I experienced my first church-centered fiesta a month after arriving in Mexico. Resplendent with Aztec dancers, fireworks, parades, beer vendors, carnival rides and nightly music until dawn, the nine-day party celebrating Saint Francis (the patron saint of the main church in Chapala) keyed me into the understanding that Mexican Catholicism was not the Catholicism of my staid grandmother. I still, however, wasn’t prepared for Christmas in San Martín de las Flores. My then-boyfriend, Jesús, had grown up in San Martín, a mestizo neighborhood in Tlaquepaque, and I was excited to spend my first Christmas in Mexico with his family.
The oddities of that Nochebuena (Christmas Eve) started well before the tequila. Sipping champurrado (a delicious, hot corn and masa-based drink with chocolate) and prepping 19 chickens for the “small” family party scheduled for later that night after midnight mass, I heard what sounded like sleighbells in the street.
“Los toros!” my boyfriend’s niece screamed and the whole family dashed for the front door.
I wasn’t sure what I was witnessing in the dying light of the shadowy cobblestone street. Bulls, yes, but they were trotting on their hind legs holding (was it?) pitchforks, a thick belt of bells wrapped around their midriffs, jingling rhythmically. As they approached, I realized they were young men, probably teenage boys, wearing masks and horns and, indeed, they were carrying pitchforks. Although he was behind me, Jesús sensed my bewilderment and explained that these boys rounded up the neighborhood kids for the pastorela. Not yet familiar with the term for Christmas nativity plays, I flashed on the pork-filled pasteles my Puerto Rican aunt used to make at Christmas.
“Is that like a tamal?” I asked in my horrible Spanish. Guessing by the laughter, the answer was no.
No one seemed to know where the strange, to me, tradition of the bulls had come from, but pastorelas, Jesús’s sister Angelica explained, were a centuries old tradition in Mexico. I had been in my fair share of nativity plays as a child, my shyness relegating me to nonspeaking parts (usually one of the shepherd’s sheep), but I could make no sense of Angelica’s description of a pastorela, which included the repeated words diablo, San Miguel, and pecado, sin.
“You will see later,” she promised.
The Hollywood-worthy spectacle I witnessed later served only to add several more layers to my initial confusion. A parade of bulls, young and old, accompanied (and seemingly menaced) angels, shepherds, and saints along the crowded streets that all led to the church. A scarily convincing Satan offered the shepherds temptation after temptation on their journey to meet the baby Jesús. The drama climaxed with an epic battle between the devil and Archangel Michael. The crowd booing Satan with gusto and madly cheering the odds-on favorite, San Miguel. And then it got weird.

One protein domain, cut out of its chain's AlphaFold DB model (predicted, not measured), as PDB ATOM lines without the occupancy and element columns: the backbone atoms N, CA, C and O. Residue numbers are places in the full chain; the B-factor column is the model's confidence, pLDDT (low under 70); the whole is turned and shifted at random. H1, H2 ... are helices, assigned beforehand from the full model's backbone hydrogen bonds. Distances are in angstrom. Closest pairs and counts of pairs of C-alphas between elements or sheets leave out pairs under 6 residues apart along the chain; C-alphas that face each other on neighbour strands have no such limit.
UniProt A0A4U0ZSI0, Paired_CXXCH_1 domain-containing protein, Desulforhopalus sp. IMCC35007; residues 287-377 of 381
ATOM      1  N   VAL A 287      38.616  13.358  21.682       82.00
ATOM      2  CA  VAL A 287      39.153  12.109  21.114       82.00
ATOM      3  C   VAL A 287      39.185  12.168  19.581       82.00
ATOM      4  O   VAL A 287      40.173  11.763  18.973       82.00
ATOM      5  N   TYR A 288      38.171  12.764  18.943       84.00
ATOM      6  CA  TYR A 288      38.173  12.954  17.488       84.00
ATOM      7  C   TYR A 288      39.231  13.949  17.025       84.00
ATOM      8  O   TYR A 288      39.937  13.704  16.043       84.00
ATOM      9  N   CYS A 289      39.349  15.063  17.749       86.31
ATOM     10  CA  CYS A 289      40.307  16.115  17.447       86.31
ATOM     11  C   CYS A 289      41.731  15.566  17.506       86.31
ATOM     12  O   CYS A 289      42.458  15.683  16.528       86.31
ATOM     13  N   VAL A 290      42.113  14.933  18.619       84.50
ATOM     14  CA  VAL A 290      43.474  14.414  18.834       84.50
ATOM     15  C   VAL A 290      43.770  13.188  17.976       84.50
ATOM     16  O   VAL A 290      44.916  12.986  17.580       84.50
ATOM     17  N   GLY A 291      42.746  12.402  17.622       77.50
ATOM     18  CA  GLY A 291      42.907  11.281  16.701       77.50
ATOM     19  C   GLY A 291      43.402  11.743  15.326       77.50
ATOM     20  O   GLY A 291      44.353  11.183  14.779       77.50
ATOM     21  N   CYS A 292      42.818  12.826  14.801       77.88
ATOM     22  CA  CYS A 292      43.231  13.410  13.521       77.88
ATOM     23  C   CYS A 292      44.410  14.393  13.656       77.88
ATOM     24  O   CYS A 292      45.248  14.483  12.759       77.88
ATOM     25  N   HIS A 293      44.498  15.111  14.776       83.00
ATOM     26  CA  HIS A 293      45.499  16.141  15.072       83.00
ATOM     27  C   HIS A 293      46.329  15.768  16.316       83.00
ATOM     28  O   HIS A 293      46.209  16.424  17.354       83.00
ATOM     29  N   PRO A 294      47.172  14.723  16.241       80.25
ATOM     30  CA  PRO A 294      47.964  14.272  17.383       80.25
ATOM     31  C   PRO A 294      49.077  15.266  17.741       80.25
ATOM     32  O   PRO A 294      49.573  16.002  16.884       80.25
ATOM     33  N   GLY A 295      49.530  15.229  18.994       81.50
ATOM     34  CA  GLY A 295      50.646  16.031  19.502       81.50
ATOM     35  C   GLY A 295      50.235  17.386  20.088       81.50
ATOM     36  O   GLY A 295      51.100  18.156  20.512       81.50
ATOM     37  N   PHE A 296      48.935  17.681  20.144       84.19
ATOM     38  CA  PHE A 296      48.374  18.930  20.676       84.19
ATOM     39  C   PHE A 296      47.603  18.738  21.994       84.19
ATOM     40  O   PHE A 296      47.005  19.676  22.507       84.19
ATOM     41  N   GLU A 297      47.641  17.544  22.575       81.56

Dozens of parishioners, dressed in robes, started weaving through the densely packed crowd. They held up long poles topped with flower-encrusted domes that had bright streamers tapering down all around. The domes looked like psychedelic jellyfish swimming in a dark sea. They began to pulsate with the rhythm of a song everyone knew, and everyone sang. I thought I was having an acid flashback. I looked around the crowd, trying to ground myself. At first comforted by Angelica’s smiling face, I was taken aback by how sickly her baby looked. Then I realized that ALL the babies cradled fiercely by the faithful looked horribly ill.
I tugged at my boyfriend’s sleeve. “What is the name of that disease that makes your face look plastic? You know, cyclo-derma or something?” (Scleroderma, it turns out. I had been close.) He just looked at me blankly and returned to singing.
The singing stopped and the baby-carrying members of the congregation surged to the front of the crowd, holding their babies aloft.
“What are they doing?!” I gasped.
“The priest is blessing the baby Jesúses for the Nacimientos,” my niece explained, as the priest started flinging holy water onto countless figures of the baby Jesús that would be added to their nativity scenes that night. Oh God, they are plastic, I realized with both relief and embarrassment.
The mass concluded not long after, but our night went into the wee hours. Piles of food, gallons of beer, bottomless shots of tequila and more champurrado were served up, all in the company of our newly blessed baby Jesús. As I sat back and listened to the conversations spoken in an unfamiliar language, familiarity yet crept into my heart. Older siblings teased each other about which one had gotten fatter or lost more hair. Children ran around the house and yard in packs, their laughter erasing thoughts of the year’s hardships. Teenagers created playlists on the fly, blasting music through a gigantic Bluetooth speaker. This scene I knew. The strangeness of different customs, in a different culture, many miles from home, gave way to the joyful chaos and comforting embrace of family. I was home.
For more information about Lake Chapala visit: www.chapala.com